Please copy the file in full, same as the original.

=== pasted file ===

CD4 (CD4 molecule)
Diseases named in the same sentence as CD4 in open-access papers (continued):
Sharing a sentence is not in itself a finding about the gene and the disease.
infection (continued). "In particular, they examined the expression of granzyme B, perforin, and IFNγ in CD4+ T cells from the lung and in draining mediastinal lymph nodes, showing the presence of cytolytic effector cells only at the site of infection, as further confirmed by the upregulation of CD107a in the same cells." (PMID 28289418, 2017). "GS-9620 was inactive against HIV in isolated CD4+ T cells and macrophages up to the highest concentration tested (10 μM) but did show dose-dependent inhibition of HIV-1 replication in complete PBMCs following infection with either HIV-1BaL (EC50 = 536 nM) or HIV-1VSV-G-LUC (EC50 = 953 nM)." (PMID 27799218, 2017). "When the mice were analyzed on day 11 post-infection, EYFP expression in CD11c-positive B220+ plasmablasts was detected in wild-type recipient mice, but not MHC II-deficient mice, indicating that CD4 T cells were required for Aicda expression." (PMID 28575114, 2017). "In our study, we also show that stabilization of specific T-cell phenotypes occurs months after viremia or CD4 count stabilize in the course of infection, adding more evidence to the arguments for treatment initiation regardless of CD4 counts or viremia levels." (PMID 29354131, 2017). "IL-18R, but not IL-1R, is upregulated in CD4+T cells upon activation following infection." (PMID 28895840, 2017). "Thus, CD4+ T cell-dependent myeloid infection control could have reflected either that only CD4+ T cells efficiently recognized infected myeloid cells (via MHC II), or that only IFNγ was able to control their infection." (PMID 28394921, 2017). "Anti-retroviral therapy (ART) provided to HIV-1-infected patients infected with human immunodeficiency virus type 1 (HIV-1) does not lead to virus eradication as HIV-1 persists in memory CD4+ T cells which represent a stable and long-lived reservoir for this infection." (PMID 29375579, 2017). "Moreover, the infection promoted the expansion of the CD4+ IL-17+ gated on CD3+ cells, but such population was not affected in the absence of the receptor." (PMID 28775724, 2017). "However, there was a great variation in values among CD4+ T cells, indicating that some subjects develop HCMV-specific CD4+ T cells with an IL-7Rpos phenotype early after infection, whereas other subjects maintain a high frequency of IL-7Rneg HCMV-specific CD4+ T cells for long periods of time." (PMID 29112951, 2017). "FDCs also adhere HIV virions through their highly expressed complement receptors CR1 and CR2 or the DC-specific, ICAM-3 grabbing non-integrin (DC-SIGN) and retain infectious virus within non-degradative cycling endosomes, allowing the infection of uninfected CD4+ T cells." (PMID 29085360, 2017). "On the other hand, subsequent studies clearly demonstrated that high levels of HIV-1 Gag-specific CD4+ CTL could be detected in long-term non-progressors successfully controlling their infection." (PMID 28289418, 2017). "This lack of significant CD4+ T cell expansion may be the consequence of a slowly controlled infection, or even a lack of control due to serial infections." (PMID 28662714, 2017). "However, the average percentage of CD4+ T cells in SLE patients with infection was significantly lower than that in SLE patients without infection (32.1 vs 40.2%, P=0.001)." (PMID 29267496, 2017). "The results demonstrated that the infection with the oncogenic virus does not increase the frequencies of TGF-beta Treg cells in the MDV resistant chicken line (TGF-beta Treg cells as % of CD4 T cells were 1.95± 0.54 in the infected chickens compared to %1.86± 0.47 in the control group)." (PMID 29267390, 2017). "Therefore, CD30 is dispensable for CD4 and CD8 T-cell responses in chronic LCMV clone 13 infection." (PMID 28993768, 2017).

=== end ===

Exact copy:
CD4 (CD4 molecule)
Diseases named in the same sentence as CD4 in open-access papers (continued):
Sharing a sentence is not in itself a finding about the gene and the disease.
infection (continued). "In particular, they examined the expression of granzyme B, perforin, and IFNγ in CD4+ T cells from the lung and in draining mediastinal lymph nodes, showing the presence of cytolytic effector cells only at the site of infection, as further confirmed by the upregulation of CD107a in the same cells." (PMID 28289418, 2017). "GS-9620 was inactive against HIV in isolated CD4+ T cells and macrophages up to the highest concentration tested (10 μM) but did show dose-dependent inhibition of HIV-1 replication in complete PBMCs following infection with either HIV-1BaL (EC50 = 536 nM) or HIV-1VSV-G-LUC (EC50 = 953 nM)." (PMID 27799218, 2017). "When the mice were analyzed on day 11 post-infection, EYFP expression in CD11c-positive B220+ plasmablasts was detected in wild-type recipient mice, but not MHC II-deficient mice, indicating that CD4 T cells were required for Aicda expression." (PMID 28575114, 2017). "In our study, we also show that stabilization of specific T-cell phenotypes occurs months after viremia or CD4 count stabilize in the course of infection, adding more evidence to the arguments for treatment initiation regardless of CD4 counts or viremia levels." (PMID 29354131, 2017). "IL-18R, but not IL-1R, is upregulated in CD4+T cells upon activation following infection." (PMID 28895840, 2017). "Thus, CD4+ T cell-dependent myeloid infection control could have reflected either that only CD4+ T cells efficiently recognized infected myeloid cells (via MHC II), or that only IFNγ was able to control their infection." (PMID 28394921, 2017). "Anti-retroviral therapy (ART) provided to HIV-1-infected patients infected with human immunodeficiency virus type 1 (HIV-1) does not lead to virus eradication as HIV-1 persists in memory CD4+ T cells which represent a stable and long-lived reservoir for this infection." (PMID 29375579, 2017). "Moreover, the infection promoted the expansion of the CD4+ IL-17+ gated on CD3+ cells, but such population was not affected in the absence of the receptor." (PMID 28775724, 2017). "However, there was a great variation in values among CD4+ T cells, indicating that some subjects develop HCMV-specific CD4+ T cells with an IL-7Rpos phenotype early after infection, whereas other subjects maintain a high frequency of IL-7Rneg HCMV-specific CD4+ T cells for long periods of time." (PMID 29112951, 2017). "FDCs also adhere HIV virions through their highly expressed complement receptors CR1 and CR2 or the DC-specific, ICAM-3 grabbing non-integrin (DC-SIGN) and retain infectious virus within non-degradative cycling endosomes, allowing the infection of uninfected CD4+ T cells." (PMID 29085360, 2017). "On the other hand, subsequent studies clearly demonstrated that high levels of HIV-1 Gag-specific CD4+ CTL could be detected in long-term non-progressors successfully controlling their infection." (PMID 28289418, 2017). "This lack of significant CD4+ T cell expansion may be the consequence of a slowly controlled infection, or even a lack of control due to serial infections." (PMID 28662714, 2017). "However, the average percentage of CD4+ T cells in SLE patients with infection was significantly lower than that in SLE patients without infection (32.1 vs 40.2%, P=0.001)." (PMID 29267496, 2017). "The results demonstrated that the infection with the oncogenic virus does not increase the frequencies of TGF-beta Treg cells in the MDV resistant chicken line (TGF-beta Treg cells as % of CD4 T cells were 1.95± 0.54 in the infected chickens compared to %1.86± 0.47 in the control group)." (PMID 29267390, 2017). "Therefore, CD30 is dispensable for CD4 and CD8 T-cell responses in chronic LCMV clone 13 infection." (PMID 28993768, 2017).